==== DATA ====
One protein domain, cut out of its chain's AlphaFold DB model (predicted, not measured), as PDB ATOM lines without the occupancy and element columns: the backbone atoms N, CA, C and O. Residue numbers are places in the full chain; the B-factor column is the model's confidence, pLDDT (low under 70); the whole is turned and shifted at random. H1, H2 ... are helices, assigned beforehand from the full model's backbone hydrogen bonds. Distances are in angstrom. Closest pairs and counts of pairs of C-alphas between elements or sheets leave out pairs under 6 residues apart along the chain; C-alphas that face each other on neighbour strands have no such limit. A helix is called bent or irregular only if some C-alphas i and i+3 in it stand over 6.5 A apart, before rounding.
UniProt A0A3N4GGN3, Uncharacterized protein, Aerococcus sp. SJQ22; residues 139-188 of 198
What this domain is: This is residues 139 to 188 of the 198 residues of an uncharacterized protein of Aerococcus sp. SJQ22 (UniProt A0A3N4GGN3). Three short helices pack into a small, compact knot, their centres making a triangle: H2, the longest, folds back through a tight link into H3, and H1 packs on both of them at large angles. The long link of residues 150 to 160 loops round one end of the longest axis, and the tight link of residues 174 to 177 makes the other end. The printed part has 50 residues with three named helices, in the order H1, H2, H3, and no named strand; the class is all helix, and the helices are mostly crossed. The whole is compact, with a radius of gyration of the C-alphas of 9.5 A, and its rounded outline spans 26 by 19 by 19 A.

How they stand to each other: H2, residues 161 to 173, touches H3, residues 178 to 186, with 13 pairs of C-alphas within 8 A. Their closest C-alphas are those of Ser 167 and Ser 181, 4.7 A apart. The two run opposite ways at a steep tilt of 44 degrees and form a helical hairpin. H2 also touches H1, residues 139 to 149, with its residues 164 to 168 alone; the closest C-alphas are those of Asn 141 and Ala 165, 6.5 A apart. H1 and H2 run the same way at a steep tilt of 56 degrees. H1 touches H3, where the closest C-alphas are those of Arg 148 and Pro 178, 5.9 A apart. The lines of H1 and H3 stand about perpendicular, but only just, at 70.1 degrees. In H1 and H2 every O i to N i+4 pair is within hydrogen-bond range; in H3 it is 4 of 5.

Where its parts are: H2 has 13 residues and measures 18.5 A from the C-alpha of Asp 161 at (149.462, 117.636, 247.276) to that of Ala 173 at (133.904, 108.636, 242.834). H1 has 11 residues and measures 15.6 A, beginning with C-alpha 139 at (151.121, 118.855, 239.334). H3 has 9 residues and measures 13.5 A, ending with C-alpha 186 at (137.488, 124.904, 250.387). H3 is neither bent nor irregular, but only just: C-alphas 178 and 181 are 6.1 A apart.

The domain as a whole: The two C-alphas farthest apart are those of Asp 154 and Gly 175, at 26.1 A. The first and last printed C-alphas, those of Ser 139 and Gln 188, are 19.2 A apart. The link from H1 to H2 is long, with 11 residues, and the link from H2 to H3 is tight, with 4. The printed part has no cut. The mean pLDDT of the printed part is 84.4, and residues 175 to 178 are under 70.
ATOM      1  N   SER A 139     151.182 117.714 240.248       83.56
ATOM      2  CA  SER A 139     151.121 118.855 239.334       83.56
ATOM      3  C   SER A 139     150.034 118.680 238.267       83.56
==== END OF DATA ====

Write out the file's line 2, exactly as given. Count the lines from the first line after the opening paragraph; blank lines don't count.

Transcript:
What this domain is: This is residues 139 to 188 of the 198 residues of an uncharacterized protein of Aerococcus sp. SJQ22 (UniProt A0A3N4GGN3). Three short helices pack into a small, compact knot, their centres making a triangle: H2, the longest, folds back through a tight link into H3, and H1 packs on both of them at large angles. The long link of residues 150 to 160 loops round one end of the longest axis, and the tight link of residues 174 to 177 makes the other end. The printed part has 50 residues with three named helices, in the order H1, H2, H3, and no named strand; the class is all helix, and the helices are mostly crossed. The whole is compact, with a radius of gyration of the C-alphas of 9.5 A, and its rounded outline spans 26 by 19 by 19 A.